The Pyramid Valley estate in North Canterbury was born only in the year 2000. Burgundy-trained American Mike Weersing and his wife Claudia had searched across the globe for a spot to make Pinot Noir and Chardonnay before finding this small farm. I visited in 2011, meeting the Weersings and observing for myself its beautiful and almost unique location in New Zealand. As current owner Steve Smith points out, it is extremely rare to find “clay soils over limestone and a genuine cool climate.”
The Weersings followed an almost religious devotion to organic and biodynamic farming from day one. In search of fully expressing the terroir of their vineyard, winemaking was extremely ‘hands-off’. One quote Mike gave me when I visited in 2011, was “Really it’s all about leaving the fruit out long enough so that it does not talk about the fruit when bottled, it talks about this site.” Occasionally that almost fanatical approach led to wines that were, to my mind, just one step removed from being faulty. But when it was right the wines were glorious, with all the delicious plumpness given by the clay, and underlying precision and minerality from the limestone.
Fast forward to 2017. Steve Smith MW, ex-supremo of Craggy Range, with his American business partner, Brian Sheth, approached the Weersings about acquiring the estate. Mike Weersing was in poor health, and the mutually beneficial deal was agreed. Mike Weersing continued to advise, but sadly he passed away in 2020 at the age of 55.
A New Era in the Valley
I caught up with Steve Smith on a visit to Scotland, where I tasted six of the 2020 releases. After frost events dogged the previous couple of vintages, Steve says this is the site now showing its true potential.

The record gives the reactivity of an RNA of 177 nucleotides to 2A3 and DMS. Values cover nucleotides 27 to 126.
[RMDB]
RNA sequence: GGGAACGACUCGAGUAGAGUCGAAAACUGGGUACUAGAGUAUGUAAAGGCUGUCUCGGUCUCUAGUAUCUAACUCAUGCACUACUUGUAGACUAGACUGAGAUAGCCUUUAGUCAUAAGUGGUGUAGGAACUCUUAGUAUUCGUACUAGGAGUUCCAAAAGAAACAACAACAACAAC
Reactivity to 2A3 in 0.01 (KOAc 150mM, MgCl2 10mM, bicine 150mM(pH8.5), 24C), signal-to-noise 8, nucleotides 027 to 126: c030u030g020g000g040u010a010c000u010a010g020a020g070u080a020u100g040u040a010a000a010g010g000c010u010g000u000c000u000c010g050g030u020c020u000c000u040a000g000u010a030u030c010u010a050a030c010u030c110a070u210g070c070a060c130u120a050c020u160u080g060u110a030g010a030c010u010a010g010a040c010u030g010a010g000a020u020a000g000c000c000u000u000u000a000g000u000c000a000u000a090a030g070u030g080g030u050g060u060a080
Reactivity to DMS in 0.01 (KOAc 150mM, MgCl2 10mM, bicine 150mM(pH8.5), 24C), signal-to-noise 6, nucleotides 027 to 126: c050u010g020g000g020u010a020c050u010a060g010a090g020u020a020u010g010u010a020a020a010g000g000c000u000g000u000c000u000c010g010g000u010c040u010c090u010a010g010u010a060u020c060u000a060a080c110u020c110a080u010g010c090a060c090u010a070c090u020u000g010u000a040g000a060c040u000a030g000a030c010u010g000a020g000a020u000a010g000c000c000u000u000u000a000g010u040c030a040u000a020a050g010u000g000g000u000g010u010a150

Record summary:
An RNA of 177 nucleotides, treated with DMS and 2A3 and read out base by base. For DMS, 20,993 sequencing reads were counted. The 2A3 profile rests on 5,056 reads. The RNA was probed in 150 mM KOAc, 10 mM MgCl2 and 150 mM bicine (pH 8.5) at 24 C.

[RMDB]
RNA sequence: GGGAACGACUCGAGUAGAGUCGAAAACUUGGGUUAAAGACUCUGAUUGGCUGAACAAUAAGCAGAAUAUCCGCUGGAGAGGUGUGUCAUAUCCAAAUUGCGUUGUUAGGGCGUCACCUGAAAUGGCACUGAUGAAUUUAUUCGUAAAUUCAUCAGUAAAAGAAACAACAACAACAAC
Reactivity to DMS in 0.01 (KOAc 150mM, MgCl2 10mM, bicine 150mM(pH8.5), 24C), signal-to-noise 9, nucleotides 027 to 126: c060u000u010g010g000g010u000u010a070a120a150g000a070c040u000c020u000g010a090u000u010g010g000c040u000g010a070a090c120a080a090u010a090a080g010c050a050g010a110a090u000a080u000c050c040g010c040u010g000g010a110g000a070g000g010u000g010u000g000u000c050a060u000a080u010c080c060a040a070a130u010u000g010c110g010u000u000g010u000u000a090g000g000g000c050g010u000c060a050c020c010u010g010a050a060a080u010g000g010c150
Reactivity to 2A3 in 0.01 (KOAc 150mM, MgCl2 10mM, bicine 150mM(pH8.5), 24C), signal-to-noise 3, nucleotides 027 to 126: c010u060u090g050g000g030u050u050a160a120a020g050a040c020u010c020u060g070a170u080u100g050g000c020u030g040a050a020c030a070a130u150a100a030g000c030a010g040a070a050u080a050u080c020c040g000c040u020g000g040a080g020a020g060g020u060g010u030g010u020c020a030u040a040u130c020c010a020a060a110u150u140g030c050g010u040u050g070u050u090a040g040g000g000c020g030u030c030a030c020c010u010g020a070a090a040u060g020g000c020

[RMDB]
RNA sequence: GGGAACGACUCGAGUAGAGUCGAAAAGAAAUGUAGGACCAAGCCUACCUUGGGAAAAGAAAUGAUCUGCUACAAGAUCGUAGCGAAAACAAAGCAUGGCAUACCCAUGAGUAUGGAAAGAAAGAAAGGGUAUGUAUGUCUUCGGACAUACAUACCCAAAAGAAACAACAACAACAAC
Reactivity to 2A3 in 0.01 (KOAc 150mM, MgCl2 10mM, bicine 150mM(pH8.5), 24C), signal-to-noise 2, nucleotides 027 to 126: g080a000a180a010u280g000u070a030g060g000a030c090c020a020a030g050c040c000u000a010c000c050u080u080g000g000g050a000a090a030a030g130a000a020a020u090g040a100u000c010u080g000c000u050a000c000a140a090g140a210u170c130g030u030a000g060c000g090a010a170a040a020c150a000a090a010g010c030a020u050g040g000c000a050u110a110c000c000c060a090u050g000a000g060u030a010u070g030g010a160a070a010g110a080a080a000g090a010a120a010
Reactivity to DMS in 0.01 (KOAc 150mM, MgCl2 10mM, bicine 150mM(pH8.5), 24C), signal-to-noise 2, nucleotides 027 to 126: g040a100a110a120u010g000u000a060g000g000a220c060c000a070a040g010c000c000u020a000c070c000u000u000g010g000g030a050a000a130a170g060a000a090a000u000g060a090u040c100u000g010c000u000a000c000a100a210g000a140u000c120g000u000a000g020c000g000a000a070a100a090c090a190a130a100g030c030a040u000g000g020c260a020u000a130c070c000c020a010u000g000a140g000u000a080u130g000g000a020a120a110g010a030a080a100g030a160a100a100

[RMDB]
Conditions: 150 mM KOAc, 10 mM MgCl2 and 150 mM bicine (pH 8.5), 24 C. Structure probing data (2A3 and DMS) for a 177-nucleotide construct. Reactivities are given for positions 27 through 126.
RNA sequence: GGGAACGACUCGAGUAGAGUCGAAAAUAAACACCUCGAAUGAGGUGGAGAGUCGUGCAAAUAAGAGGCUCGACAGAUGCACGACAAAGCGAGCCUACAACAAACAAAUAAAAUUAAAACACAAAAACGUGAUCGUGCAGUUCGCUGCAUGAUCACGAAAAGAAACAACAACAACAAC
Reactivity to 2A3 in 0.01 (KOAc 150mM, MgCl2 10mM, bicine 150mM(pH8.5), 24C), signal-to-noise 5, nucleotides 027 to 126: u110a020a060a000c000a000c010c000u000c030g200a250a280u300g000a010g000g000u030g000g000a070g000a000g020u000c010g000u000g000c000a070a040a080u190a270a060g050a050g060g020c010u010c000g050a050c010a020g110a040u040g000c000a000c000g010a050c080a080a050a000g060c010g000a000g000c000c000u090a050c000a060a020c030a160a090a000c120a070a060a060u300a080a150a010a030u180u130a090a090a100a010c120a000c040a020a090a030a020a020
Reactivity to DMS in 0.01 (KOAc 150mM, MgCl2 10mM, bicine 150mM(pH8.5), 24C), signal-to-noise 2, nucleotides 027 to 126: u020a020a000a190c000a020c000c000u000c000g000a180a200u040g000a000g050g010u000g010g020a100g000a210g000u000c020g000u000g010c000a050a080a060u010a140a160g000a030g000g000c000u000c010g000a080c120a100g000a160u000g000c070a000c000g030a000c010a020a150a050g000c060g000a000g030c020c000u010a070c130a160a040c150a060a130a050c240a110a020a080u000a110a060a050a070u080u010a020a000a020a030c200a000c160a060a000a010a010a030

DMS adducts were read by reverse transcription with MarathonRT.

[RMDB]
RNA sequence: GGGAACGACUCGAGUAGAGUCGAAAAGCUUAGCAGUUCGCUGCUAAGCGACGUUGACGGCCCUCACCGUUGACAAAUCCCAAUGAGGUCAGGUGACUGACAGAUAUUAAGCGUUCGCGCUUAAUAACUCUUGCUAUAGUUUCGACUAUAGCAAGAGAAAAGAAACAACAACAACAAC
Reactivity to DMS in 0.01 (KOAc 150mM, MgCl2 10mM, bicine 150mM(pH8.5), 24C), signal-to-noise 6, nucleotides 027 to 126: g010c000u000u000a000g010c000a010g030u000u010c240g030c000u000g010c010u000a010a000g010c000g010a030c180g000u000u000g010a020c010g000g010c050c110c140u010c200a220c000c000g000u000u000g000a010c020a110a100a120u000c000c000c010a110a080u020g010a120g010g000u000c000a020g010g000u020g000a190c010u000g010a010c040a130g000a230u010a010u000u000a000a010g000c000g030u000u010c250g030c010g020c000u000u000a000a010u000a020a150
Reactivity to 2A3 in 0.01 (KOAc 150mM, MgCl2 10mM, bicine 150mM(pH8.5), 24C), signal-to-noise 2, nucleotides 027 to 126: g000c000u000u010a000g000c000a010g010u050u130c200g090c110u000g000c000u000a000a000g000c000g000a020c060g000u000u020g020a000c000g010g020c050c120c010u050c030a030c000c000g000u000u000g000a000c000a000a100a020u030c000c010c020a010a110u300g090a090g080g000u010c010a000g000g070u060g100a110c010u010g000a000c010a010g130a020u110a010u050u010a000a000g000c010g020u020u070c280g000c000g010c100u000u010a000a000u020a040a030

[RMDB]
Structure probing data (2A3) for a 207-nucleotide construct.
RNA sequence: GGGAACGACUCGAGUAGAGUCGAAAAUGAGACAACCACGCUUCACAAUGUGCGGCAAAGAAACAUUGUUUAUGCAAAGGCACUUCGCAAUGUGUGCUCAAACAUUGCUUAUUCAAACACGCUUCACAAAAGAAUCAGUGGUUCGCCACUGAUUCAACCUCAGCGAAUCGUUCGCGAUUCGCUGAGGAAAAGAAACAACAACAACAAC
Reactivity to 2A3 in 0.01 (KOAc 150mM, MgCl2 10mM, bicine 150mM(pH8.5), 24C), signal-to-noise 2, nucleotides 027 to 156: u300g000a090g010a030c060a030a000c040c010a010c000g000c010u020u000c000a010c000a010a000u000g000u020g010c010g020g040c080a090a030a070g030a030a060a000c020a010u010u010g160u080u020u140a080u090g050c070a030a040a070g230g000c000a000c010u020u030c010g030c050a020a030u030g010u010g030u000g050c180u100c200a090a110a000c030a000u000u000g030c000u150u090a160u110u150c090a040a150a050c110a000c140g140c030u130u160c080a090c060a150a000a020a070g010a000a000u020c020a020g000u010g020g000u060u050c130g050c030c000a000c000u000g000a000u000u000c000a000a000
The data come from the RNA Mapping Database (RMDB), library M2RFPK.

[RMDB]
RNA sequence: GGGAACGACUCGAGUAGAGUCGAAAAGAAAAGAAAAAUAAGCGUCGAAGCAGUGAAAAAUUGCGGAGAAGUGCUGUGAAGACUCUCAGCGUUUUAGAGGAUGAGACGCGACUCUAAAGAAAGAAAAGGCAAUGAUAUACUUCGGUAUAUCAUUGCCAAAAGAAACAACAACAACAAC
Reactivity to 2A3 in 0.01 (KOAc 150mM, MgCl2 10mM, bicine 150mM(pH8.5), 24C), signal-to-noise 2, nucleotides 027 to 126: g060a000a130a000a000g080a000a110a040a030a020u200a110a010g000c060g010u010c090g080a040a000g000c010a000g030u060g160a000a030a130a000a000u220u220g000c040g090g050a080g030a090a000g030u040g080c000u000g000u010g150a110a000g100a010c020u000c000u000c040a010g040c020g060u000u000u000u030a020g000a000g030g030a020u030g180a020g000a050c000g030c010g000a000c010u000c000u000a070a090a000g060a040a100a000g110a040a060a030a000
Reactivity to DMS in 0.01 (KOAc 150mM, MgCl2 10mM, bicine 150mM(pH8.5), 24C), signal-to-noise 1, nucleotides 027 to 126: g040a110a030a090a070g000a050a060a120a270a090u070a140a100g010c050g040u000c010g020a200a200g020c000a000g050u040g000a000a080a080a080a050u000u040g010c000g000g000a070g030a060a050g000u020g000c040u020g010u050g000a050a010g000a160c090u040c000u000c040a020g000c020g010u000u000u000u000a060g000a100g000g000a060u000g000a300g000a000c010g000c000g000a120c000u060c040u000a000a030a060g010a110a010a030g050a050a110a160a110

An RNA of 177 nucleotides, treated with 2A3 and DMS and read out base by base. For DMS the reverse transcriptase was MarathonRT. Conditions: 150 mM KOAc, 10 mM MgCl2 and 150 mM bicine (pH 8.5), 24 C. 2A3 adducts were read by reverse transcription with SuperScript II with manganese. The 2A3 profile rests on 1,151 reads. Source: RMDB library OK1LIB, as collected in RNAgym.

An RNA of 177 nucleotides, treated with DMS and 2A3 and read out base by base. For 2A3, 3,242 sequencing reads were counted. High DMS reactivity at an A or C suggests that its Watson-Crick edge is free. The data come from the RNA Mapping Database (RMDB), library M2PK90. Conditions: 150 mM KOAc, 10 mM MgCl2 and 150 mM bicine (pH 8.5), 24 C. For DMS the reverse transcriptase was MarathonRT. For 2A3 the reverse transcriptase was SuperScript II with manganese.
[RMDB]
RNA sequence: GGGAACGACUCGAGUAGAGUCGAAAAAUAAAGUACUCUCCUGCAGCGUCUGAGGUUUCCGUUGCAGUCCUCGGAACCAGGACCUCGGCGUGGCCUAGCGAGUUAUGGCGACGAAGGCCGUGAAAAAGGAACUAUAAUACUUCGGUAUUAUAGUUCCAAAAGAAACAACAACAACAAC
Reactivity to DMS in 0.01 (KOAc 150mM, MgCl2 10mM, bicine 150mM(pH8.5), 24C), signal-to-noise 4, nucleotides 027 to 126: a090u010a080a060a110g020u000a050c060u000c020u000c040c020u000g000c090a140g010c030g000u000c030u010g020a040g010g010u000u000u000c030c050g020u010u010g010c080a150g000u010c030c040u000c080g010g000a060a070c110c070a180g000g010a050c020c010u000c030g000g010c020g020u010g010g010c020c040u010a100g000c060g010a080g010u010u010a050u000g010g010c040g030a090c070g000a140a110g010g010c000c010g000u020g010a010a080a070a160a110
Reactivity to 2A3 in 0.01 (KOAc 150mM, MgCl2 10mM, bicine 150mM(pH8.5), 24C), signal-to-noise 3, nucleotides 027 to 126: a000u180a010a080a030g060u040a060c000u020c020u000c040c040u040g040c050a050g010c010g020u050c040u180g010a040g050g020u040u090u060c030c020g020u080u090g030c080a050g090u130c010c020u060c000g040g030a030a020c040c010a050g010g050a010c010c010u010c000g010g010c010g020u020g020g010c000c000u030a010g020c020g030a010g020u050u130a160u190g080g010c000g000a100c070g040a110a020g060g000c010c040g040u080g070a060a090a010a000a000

Steve also confesses that eyebrows were raised when the buy-out was announced. Not all fans of Pyramid Valley were pleased. Steve has one of the keenest scientific minds in the world of wine. Over the previous couple of decades he had established and built the reputation of Craggy Range in Hawke’s Bay, as arguably New Zealand’s top estate. Renowned for the precision of its wines, it is a large estate with its restaurant and lavish cellars. That was the opposite of the Weersing’s ram-shackle farm with its pigs and chickens, tumble-down buildings and rudimentary cellar. It seemed like a clash of cultures.
Since taking over, Steve with the help of resident winemaker Huw Kinch, has planted all of the 7.5 hectare site, of which only around 2 hectares were already under vine. That will be on stream by 2025. “We’ve planted a whole bunch of different clones, which we’ll harvest together,” Steve tells me. A new winery has been built, amphorae are now confined to the estate’s orange and ‘Sauvignon+’ cuvées, and old (and sometimes problematic) wooden barrels have been replaced. Temperature-controlled tanks and large oak cuves have been installed.
The farm continues to be run biodynamically and the wines made with minimal intervention, but it seems obvious the changes have been all about bringing some precision to the wines: “These could easily be described as ‘natural wines’,” says Steve, “but my only concern is that we produce fine wine, to stand with the best in the world.”
The desire to express the site has not waned: “We’re on the edge of ripening at Pyramid Valley,” says Steve, “which is where the little variations of soil and climate really come into play.” His current obsession is with regenerative farming. This system is often, but not necessarily, organic, and seeks to reverse climate change by rebuilding organic matter and restoring biodiversity in soils. A basic aim is to restore carbon and improve the water cycle. “I’m a big fan of transparency,” says Steve, “and we’ll prove regenerative farming works by showing the workings. It’s expensive, but can offset three times the weight saving of knocking 150gm off of a glass bottle.”
Huw Kinch makes the wines and runs the farm from day to day, while Steve looks after the whole Smith & Sheth business. He does get involved in tasting and blending, and is always on hand, but in terms of making the wine he says “I have a pathological hatered of cellars. Give me a pump and I’ll blow it up.”
I tasted through a range of wines in the ‘Botanicals Collection’ with Steve, all from the 2020 vintage (described as ‘near perfect’ by Huw Kinch). These are the mainstay wines of the property, each named after the species of meadow plant that is dominant in the vineyard parcel from where the wine comes. Two wines were also shown from the newly introduced ‘Pastures Collection’, where fruit is sourced from selected vineyards.